Ray Barretto can also be found on basically all the legendary recordings of "The Fania All Stars"
When I was on my way in to the funeral, a reporter from NY1 News stopped me to ask a few questions. Here is the article:
February 22, 2006
Fans gathered Wednesday on the Upper West Side to pay their final respects to a musical legend. NY1's Rebecca Spitz filed the following report on how jazz lovers remembered Ray Barretto.
Surrounded by 3 of their 4 children, Ray Barretto's widow remembered her husband of 28 years. The Grammy winning Salsero died after heart bypass surgery last week.
"He is - and was - an extraordinary husband, provider, lover, friend and leader," said his widow Annette.
Born in Brooklyn in 1929, Ray Barretto was a New Yorker to the core, honing his jazz and salsa skills over a decades long career. Barretto played with some of the greatest names in Latin jazz like Tito Puente and Celia Cruz.
In the 1940's he was a part of Harlem's legendary jazz sessions and went on to become a bandleader, playing with Fania All-Stars, a world-renowned salsa group.
His youngest son remembers Barretto as a giant among giants.
"My father was almost like a mythical figure. He, in my eyes, could almost be one of the Roman gods, the Greek gods. He was a giant – a big man with big bear hands – and he had the touch of an angel," said Christopher Barretto.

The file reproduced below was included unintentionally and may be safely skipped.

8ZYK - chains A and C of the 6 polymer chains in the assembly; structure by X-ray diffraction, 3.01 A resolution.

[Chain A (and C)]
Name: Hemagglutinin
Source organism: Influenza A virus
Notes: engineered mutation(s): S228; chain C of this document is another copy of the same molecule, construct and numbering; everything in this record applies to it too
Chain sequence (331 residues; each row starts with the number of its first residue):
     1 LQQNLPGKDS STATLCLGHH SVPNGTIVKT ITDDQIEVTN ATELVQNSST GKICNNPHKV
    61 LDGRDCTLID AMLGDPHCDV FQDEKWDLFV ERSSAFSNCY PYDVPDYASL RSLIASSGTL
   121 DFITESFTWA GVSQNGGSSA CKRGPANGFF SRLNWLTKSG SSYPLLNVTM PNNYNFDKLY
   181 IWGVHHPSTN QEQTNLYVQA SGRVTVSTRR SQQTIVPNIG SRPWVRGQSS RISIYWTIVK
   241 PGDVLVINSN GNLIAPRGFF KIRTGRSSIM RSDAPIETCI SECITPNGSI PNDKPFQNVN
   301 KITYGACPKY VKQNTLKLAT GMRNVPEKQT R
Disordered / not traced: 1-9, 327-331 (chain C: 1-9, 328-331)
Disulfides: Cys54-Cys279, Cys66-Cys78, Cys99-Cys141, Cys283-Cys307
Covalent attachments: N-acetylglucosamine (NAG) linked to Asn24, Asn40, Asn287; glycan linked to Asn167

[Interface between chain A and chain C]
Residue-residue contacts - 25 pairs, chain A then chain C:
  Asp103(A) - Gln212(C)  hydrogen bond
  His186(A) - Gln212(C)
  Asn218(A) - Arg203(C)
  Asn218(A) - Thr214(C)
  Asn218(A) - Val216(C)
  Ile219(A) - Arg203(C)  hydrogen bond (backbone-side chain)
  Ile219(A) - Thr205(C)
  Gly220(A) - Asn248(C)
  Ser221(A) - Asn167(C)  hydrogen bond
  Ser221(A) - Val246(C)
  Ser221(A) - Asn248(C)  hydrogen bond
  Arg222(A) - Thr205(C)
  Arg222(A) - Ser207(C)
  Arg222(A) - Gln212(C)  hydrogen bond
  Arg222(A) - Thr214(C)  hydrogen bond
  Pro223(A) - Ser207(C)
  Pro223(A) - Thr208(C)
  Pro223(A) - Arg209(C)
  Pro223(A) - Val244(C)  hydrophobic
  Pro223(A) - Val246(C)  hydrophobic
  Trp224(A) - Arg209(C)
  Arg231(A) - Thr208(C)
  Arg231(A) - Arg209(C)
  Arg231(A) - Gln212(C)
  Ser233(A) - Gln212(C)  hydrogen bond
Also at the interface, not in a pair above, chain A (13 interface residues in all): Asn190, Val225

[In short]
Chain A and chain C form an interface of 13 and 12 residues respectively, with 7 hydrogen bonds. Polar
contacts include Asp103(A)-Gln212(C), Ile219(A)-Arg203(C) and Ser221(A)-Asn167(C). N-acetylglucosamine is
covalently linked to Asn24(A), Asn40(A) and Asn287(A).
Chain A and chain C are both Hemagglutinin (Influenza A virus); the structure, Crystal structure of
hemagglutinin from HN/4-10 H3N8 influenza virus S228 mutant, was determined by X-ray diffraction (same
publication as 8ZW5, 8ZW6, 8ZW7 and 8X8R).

Barretto's family aren't the only ones mourning his death. Dozens of fans waited out in the cold to say a final farewell to a musical giant.
"He really helped to form the Nuyorican sound, which is taking Cuban music and making it much more urban and harder," said fan Pablo Yglesias. "Everybody here on this line is here to pay tribute to him because his music has moved them in some way."
Ricky Gonzales spent time with Barretto in and out of the studio.
"He was more than a bandleader to a lot of us. He was a father figure, a person who never stopped wanting to teach us more," he said.
And promoters say those lessons will continue long into the future.
"I consider Ray at the same level as Tito Puente and Celia Cruz. So, the jam sessions going to be pretty good in heaven," said promoter Ralph Mercado.
The Barretto family is creating a foundation in his name for musicians without health insurance. They're also planning a major celebration of Barretto's life this spring on what would've been his 77th birthday.
- Rebecca Spitz